Follow these 10 tips to help with the efficiency and life of your fridge or freezer.
1) Keep the Condenser Coils Clean
The condenser coils on your refrigerator (located on the back or underneath the fridge) are what the fridge uses to transfer heat out of the fridge and release it into the air. The coils naturally collect dust, dirt and pet fur, and can become coated in debris. When the coils are covered in dirt, the fridge has to work harder to release the heat and in turn costs you more money on your power bill. To help make your fridge as efficient as it can be, you should clean the coils at least twice a year using a brush or vacuum. Ensure that you consult your owner’s manual for manufacturer suggested cleaning instructions.
2) Inspect Door Seals
You can lose a lot of cold air through damaged fridge door seals. To test your seals, take a piece of paper and close it in the door; if it easily slides out when pulled, chances are your seals are dirty, worn or damaged and you should consider cleaning or replacing them. You can also increase the life of your fridge or freezer seals by lubricating them with petroleum jelly to help prevent them from drying and cracking.
3) Locate Fridges and Freezers Away from Heat
The hotter the room the fridge is in, the harder it has to work to keep the contents cool. For every 1° above 21°C surrounding your fridge, your fridge has to work 2.5% harder to maintain its internal temperature. Be sure to place your fridge away from direct sunlight, heaters or stoves, and never keep a fridge in an enclosed porch.
4) Let Hot Foods Cool
When hot foods are placed in the fridge, the resulting heat that is given off makes the fridge work harder to maintain a cold temperature. To avoid this, let hot foods cool to room temperature before placing them in the fridge or freezer.
5) Keep It Stocked
Fridges and freezers are more efficient when they are full. Food in the fridge retains the cold and the fridge doesn’t have to work as hard to keep the temperature constant. If you don’t keep a lot of food on hand, place some jugs of water in the fridge. Be sure not to overdo it, as there still needs to be some room left for cold air to circulate.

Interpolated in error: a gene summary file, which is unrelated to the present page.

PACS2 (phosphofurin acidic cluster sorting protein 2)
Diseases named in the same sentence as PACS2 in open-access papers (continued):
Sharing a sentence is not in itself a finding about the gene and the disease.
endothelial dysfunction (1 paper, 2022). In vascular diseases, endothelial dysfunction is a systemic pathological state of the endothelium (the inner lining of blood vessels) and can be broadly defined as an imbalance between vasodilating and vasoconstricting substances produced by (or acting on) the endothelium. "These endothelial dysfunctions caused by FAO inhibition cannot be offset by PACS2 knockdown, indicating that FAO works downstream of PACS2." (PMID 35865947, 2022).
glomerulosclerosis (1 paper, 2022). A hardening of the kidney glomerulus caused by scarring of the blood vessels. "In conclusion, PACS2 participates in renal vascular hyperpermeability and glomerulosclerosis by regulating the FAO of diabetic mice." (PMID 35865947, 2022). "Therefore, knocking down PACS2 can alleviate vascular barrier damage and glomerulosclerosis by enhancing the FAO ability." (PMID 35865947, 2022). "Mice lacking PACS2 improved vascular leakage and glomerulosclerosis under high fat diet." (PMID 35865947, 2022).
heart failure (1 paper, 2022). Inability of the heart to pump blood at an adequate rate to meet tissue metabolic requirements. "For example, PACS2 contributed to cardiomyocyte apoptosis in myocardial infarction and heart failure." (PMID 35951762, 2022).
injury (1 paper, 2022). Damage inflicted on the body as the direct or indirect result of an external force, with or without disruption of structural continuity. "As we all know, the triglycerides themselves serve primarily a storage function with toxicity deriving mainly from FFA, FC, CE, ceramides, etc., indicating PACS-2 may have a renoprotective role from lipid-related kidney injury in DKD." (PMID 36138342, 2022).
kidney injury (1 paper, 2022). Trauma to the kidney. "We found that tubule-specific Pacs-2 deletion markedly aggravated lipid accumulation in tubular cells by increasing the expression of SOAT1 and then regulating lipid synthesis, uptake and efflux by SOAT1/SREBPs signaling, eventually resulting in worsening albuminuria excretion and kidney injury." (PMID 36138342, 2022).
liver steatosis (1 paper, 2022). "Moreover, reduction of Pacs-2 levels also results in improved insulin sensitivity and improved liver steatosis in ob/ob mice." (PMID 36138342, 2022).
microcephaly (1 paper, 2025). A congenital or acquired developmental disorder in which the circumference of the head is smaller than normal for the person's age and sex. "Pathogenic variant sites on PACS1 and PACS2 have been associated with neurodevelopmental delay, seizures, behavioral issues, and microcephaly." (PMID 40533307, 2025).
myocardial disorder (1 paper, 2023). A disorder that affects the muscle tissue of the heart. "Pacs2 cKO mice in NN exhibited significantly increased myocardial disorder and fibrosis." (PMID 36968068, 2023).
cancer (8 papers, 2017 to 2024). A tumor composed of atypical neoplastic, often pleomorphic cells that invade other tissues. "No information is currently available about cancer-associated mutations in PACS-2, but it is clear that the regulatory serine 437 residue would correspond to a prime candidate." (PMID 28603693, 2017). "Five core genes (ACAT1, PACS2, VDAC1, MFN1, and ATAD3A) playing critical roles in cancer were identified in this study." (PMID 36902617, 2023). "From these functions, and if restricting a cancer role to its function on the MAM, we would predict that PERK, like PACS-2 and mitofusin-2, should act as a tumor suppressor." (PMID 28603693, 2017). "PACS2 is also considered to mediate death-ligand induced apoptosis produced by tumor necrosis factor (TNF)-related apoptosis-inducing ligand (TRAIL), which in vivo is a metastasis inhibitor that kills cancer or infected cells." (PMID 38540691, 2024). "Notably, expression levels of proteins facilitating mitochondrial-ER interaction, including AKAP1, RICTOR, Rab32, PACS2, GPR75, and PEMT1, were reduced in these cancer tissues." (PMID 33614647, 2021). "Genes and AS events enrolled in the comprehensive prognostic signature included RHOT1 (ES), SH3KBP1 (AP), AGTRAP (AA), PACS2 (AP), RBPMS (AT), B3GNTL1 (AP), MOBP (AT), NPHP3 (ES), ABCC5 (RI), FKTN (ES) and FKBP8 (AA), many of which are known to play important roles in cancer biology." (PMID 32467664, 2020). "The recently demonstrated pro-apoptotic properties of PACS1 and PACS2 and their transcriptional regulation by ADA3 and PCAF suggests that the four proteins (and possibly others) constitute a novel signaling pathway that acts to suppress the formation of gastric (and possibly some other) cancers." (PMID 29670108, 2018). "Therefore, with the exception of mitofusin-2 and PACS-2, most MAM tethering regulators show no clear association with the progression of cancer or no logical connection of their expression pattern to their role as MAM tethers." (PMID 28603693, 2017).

6) Let Your Fridge Breathe
To allow for adequate air circulation between the fridge and the walls or appliances around it, make sure to leave at least a 1” (2.54 cm) space on all sides.
7) Choose Bottom-Mount or Top-Mount Fridges
When purchasing a new fridge, keep in mind that bottom-mount and top-mount freezer units are generally 20% more efficient than side-mount freezer units. Also note that fridges with ice makers are less efficient and give you less space for storage.
8) Don’t Set Your Fridge Too Cold
The colder you set the fridge and freezer temperature, the harder the fridge has to work to maintain that temperature. For optimal food storage and energy efficiency, fridges should be set between 2.5°C and 5°C. Freezers should be kept at around -17°C.
9) Defrost Regularly
Frost build-up on freezer walls forces the unit’s motor to work harder. Typically, manually-defrosting fridges should be defrosted twice a year or when defrost builds up to ¼” or more. Be sure to unplug the unit after removing the contents, and wait until all the frost has melted and has been removed before plugging the unit back in.
10) Use Glass Containers for Storage
Glass food storage containers retain cold better than their plastic counterparts, thus making your fridge work less to maintain its internal temperature – and less work means lower power bills.